"See You Tomorrow by Jeremy Evans is a fascinating look into the life of French snowboarder and mountaineer, Marco Siffredi. While Evans focuses on Siffredi's disappearance as he tried to snowboard down Everest, we also learn a bit about Siffredi's family and what he was like growing up. Marco Siffredi was a child prodigy when it came to snowboarding. He was so good at it that in only six years he went from being a novice to being considered the best in the world. He was fascinated with the impossible and he said "If we don't do stuff that is a bit crazy at 20, we're not going to start at 50." Siffredi did the crazy stuff; he decided he wanted to snowboard down Everest. He summited Everest on May 23, 2001 but was unable to snowboard down Horbein Couloir, the steepest descent from the summit, because of snow conditions, so he came down a less dangerous way, becoming the first person to make a complete descent of Mount Everest on a snowboard. So on September 8, 2002, at age 23, he decided to try again. He reached the summit taking three times as long as he had done it previously and even though the sherpas accompanying him tried to talk him out of it, he began to descend Everest on the Horbein Couloir route on his snowboard. Marco Siffredi was never seen again. People disappear on Everest regularly, that is not unusual, but what is unusual with Siffredi are the rumors surrounding his disappearance. The theories range from he fell into a ravine to his sister believing that he made it down and is still alive today. Evans did extensive research on this book, and was granted first ever interviews with Siffredi's family and friends. This is an excellent book and I highly recommend it. Thank you to NetGalley, the author, and the publisher for providing me with a digital copy of this book prior to publication in exchange for my review. This review is being posted immediately to my GoodReads account and will be posted on Amazon and Barnes and Noble upon the book's publication."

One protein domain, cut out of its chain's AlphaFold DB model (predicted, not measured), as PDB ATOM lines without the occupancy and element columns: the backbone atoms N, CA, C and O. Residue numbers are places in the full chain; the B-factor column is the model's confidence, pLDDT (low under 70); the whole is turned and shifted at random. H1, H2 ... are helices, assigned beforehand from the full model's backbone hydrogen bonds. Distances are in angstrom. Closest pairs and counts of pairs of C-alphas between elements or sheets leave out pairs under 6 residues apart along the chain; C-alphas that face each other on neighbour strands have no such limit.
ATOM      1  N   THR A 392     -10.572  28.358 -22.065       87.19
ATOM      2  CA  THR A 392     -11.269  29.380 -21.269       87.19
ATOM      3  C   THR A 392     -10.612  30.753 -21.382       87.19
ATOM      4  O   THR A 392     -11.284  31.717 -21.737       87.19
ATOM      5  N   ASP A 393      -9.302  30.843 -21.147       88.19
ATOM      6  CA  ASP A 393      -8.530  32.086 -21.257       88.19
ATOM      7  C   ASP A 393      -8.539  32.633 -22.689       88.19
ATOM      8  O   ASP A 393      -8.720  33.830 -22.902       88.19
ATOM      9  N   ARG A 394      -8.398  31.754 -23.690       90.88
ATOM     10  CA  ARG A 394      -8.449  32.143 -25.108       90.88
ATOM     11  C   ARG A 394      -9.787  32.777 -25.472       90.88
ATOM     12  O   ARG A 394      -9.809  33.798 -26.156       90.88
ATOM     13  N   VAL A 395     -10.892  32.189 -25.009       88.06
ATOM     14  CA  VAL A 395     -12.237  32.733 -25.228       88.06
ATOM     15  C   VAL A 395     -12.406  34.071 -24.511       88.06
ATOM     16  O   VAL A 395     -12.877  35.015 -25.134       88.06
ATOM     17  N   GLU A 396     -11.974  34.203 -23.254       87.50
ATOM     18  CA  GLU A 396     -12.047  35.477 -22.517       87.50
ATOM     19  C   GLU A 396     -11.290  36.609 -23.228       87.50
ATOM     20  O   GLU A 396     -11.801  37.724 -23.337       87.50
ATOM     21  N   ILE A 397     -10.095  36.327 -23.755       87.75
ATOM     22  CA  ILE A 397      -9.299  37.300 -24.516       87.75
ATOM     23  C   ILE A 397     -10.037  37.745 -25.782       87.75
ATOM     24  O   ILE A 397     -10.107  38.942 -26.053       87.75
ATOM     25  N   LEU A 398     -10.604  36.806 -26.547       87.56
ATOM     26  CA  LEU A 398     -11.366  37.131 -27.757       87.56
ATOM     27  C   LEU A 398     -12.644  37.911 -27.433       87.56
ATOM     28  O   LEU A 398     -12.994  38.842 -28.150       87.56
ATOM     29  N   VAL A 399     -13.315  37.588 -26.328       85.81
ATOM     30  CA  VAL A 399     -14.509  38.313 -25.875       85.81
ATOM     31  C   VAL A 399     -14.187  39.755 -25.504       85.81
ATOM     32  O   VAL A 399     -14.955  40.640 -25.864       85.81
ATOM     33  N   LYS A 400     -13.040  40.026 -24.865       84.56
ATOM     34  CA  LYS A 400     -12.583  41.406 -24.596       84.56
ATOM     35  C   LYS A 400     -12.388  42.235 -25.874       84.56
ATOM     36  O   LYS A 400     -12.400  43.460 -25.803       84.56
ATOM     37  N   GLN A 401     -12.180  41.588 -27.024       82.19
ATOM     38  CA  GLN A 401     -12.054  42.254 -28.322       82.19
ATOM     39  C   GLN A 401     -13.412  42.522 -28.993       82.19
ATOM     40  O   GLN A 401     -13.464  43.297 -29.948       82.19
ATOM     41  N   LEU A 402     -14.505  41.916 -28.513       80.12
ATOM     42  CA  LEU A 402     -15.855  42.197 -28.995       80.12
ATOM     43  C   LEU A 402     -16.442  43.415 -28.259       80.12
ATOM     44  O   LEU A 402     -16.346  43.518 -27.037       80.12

—Donna Boyd, Educator at Reading Enrichment/Literacy Group (Homeschooling)
Last updated on 19 Feb 2021
"Thank you to NetGalley and Jeremy Evans for giving me an ARC of this book.
"It was very interesting because it essentially had three distinct subjects. First there is, of course, the biography of a young , dynamic and highly skilled athlete. Second is the history of Everest and the surrounding area. Third is the history of climbing and other extreme snow sports.
"I liked that the author didn't just tell us about this young guy who seems to have no impulse control and who is fairly oblivious to danger. All of that is very interesting and kind of fun in an "I wish I was that brave" kind of way. But the author then adds in the dynamics of he town of Chamonix where he lived and learned to ski, climb, snowboard and guide tourists up the mountain. Then he gives us a history of other men who climbed Everest and also never came back, or died on the mountain and were brought down. It is an interesting intermingling that gives a broader picture of Marco and his life."
—Fianna MacGregor, Educator at Whitman Legal
Last updated on 01 Mar 2021